My guest blogger today is Robin Burcell. Robin, an FBI-trained forensic artist, has worn many law enforcement hats—police officer, detective, and hostage negotiator. She's won the Anthony Award for her San Francisco Homicide Inspector Kate Gillespie novels, but her newest ventures, are about a forensic artist for the FBI. The Bone Chamber is her latest international thriller about an FBI forensic artist. Face of a Killer received a starred review from Library Journal. She is the author of four previous novels. View The Bone Chamber book video trailer here. She hopes you'll visit her website.
THE BONE CHAMBER is still hot on the shelves, but I've got two copies to give away to posters at this site. Check back on Friday to see the winners. I'll ask for snail mail addresses then. And now, here's Robin…
Danger Will Robinson! Dinner invitation with Jessica Fletcher is fatal!
For those of you not old enough to recall Lost in Space, or the robot who was there to warn young Will of the many dangers while traveling from planet to planet, you are no doubt old enough to at least have heard of the great TV series Murder She Wrote and what happened if one was unlucky enough to be invited anywhere that mystery writer Mrs. Jessica Fletcher was invited. This became known as the Jessica Fletcher Syndrome (JFS), which earned its place among other popular death-is-imminent terms like Red Shirters from Star Trek (anyone wearing a red shirt on an episode of Star Trek and not a main character was doomed to die in that episode).
There are worse fates in my opinion than the JFS. There is… (drum roll…) Too-Stupid-To-Live syndrome, better known as TSTL. Far too many characters in both books and TV suffer from TSTL. We see it all the time. In some cases, however, it is far worse than others. Especially in cases dealing with professionals who should know better. I’m talking about cops and FBI agents and spies even. Sending a girl alone down into the basement lit by one shaky bulb to investigate a noise when she knows the bad guy (whether a monster, serial killer or murdering ex-husband) is in the area is a prime example of TSTL. But when it’s a cop, it really ticks me off. I nearly threw a book across the room when a female officer went running after a bad guy without calling it in to dispatch, and without informing her partner who was a mere few feet away (albeit in a coffee shop at the time). And while I’d like to say that you’d rarely see something like this happen in a book written by a cop, I doubt that would be true. I’ve been guilty of it myself (in early drafts) for the sake of a good story. We often take liberties in fiction for this very reason, which is why I have taken this moment to stop you before you allow your own character to suffer from TSTL.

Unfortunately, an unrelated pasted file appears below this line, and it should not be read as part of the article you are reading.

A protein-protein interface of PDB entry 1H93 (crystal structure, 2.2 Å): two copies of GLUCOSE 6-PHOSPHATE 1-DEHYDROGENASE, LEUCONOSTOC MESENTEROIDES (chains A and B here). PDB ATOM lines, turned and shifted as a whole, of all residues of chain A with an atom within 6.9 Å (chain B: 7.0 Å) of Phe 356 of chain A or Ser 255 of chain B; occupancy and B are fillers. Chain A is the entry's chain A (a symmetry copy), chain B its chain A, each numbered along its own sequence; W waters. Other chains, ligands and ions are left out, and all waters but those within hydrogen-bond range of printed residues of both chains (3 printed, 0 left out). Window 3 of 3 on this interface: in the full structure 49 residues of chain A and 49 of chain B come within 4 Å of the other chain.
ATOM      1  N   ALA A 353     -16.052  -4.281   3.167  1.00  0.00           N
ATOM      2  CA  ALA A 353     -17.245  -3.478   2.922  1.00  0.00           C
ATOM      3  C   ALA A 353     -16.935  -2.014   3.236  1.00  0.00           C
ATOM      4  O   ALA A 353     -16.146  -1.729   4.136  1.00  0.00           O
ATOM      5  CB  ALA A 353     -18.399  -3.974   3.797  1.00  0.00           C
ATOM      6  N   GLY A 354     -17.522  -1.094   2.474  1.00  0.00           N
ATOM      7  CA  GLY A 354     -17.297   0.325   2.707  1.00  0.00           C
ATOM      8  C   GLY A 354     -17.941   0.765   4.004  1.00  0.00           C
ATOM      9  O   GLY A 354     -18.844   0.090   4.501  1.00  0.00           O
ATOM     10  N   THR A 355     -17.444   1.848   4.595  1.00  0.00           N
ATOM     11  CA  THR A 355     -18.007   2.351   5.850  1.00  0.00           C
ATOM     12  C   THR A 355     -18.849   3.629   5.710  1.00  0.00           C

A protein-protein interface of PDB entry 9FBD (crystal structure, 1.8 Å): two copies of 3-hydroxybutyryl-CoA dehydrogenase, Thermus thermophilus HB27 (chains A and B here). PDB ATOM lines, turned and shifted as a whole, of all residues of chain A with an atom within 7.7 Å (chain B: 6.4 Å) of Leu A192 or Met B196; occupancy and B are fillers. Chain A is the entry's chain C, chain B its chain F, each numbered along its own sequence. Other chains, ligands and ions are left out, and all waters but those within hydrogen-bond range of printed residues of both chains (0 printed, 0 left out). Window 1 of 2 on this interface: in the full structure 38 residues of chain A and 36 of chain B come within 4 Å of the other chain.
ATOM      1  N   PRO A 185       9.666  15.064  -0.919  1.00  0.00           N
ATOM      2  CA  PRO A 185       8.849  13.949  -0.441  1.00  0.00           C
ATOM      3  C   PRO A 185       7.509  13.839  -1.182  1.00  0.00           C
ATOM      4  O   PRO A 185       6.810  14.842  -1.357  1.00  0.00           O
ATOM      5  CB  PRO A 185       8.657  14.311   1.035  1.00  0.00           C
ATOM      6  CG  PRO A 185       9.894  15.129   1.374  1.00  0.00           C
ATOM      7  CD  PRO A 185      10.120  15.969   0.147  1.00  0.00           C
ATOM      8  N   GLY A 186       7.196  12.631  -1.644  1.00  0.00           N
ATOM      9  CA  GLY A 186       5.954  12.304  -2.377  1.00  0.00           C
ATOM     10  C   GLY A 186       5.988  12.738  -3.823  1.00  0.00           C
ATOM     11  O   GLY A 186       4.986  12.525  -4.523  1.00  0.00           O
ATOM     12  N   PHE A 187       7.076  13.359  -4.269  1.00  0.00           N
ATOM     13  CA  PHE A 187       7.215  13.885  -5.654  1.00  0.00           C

Let me offer an example of one of my own characters from an earlier series who suffered from TSTL. Kate Gillespie in EVERY MOVE SHE MAKES is a highly trained homicide detective. In a pivotal climactic scene, I have her and her partner enter a warehouse to search for the suspect. My friend read the first draft and said she felt Kate was being stupid entering that warehouse. (After all, Kate and partner get taken at gunpoint. This is the big moment.) She accused me of placing Kate in a TSTL moment. I argued that Kate had a partner. What more could anyone want? She said, “Would you enter that warehouse with only one back up if you knew a killer was in there?” And then she added the kicker, “Especially if you had the entire police force at your beck and call with one press of the radio key?” Well, no. Of course not. But this is fiction. She didn’t buy that. She was right. If I, as a real officer, wouldn’t enter that warehouse with only one other officer, then why on earth would I force poor Kate to do the same? I changed the scene so that there was a very, very valid reason for Kate and her partner to walk in there without additional back up. I turned a TSTL moment into a heroic-save-the-day-against-all-odds moment.
It’s easy to get wrapped up in your story, and, for the sake of exciting, tense moments, allow your character to become involved in TSTL situations without meaning to.
In my current book, THE BONE CHAMBER, FBI forensic artist and special agent Sydney Fitzpatrick avoids TSTL when she hops a plane to Rome to investigate her friend’s death. Even though she isn’t assigned to this case, and technically shouldn’t be investigating—in fact is ordered off it—and there are some very dangerous people after her, she knows ahead of time that an agent is on that plane, so that gives her a built-in back up. And since she is conducting her investigation in an unofficial capacity, she doesn’t have the entire FBI Bureau at her beck and call. So it really makes her smart to make sure she has another agent to assist her on the case.
Ah, the lessons we learn from robots and space shows. How about you? Anyone care to relate your favorite TSTL moments from TV or the movies?